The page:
Tyler Benson, LW, Vancouver Giants (WHL)


Tyler Benson was the first overall selection in the 2013 WHL Bantam Draft. The Vancouver Giants hope he will mature into their next franchise star winger.


After enjoying a seven-game stint with the Giants this year, Benson is expected to be a full-time member of the team next year. In those seven games, he had no points while playing very few shifts.


Benson broke Ty Rattie’s AMBHL scoring record in 2013 with 146 points in 33 games while playing for the SSAC Lions. This last season, he played on the Pursuit of Excellence prep school team and also played for Team Canada Pacific in the U17 tournament.


Chad Krys, D, New Jersey Rockets U19 (Midget)


Chad Krys could have been the first overall pick in the 2014 QMJHL Entry Draft but instead slid to the 114th spot where he was picked up by the Moncton Wildcats. His slip down the draft ladder had a lot to do with his hesitance about playing major juniors due to his family ties with college hockey.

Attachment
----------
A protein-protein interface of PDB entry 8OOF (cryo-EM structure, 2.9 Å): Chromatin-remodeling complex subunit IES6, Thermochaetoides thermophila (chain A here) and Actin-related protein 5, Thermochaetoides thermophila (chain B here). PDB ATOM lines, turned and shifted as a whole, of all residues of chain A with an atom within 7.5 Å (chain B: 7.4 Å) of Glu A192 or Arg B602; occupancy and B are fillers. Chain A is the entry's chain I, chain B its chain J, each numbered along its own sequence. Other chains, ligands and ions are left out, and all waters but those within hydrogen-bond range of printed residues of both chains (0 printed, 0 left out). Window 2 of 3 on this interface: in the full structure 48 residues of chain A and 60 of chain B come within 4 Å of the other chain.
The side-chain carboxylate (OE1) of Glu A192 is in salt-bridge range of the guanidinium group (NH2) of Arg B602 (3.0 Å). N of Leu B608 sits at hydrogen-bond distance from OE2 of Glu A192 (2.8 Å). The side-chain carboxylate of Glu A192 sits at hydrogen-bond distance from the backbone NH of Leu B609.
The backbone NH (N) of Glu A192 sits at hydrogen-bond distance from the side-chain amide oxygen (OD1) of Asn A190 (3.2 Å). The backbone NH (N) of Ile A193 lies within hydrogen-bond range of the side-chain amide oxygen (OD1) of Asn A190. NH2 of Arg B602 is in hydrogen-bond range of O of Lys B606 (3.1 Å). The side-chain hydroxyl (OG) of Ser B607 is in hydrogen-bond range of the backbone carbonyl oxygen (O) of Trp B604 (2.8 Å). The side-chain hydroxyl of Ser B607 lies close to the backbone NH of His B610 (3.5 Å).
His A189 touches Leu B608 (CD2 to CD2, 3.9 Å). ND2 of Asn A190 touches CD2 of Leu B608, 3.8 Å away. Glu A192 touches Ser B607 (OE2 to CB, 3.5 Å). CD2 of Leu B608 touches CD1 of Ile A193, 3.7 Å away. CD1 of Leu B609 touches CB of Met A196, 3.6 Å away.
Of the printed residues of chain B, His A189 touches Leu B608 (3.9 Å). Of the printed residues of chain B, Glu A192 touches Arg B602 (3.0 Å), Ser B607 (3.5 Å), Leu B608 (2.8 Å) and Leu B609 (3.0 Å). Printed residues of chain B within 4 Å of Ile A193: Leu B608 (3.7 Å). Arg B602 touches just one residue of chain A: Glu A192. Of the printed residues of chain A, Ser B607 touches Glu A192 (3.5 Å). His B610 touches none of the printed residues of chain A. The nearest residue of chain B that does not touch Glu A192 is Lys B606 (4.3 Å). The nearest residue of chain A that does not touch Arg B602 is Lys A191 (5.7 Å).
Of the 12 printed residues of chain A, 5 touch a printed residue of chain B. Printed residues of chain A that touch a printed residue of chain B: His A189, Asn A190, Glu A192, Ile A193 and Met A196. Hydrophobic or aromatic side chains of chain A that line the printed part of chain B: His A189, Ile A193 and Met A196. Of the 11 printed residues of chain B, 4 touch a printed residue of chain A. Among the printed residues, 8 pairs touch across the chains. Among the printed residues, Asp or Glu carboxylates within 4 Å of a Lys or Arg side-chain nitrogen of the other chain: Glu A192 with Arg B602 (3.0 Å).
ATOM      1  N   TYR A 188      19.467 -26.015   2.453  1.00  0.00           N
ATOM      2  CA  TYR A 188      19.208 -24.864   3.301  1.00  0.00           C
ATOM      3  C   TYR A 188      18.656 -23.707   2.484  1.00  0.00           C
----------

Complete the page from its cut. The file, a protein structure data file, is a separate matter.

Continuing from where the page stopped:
Krys’ father, Mark Krys, was a draft pick of the Boston Bruins in 1988 and spent four years playing for the powerhouse Boston University team of that era. The elder Krys has coached his son through bantam and Chad has credited his father with being a positive influence on his hockey career.


Krys is expected to play for the U.S. NTDP next year.


Jakob Chychrun, D, Toronto Jr. Canadiens (GTMMHL)


The only minor midget player to ever be named to Team Ontario’s U17 team also happens to be the first overall pick in the 2014 OHL Priority Selection draft by the Sarnia Sting. Jakob Chychrun, son of long time NHL defender Jeff Chychrun, wanted to play for the Youngstown Phantoms in the USHL but his application to play as an underager was denied.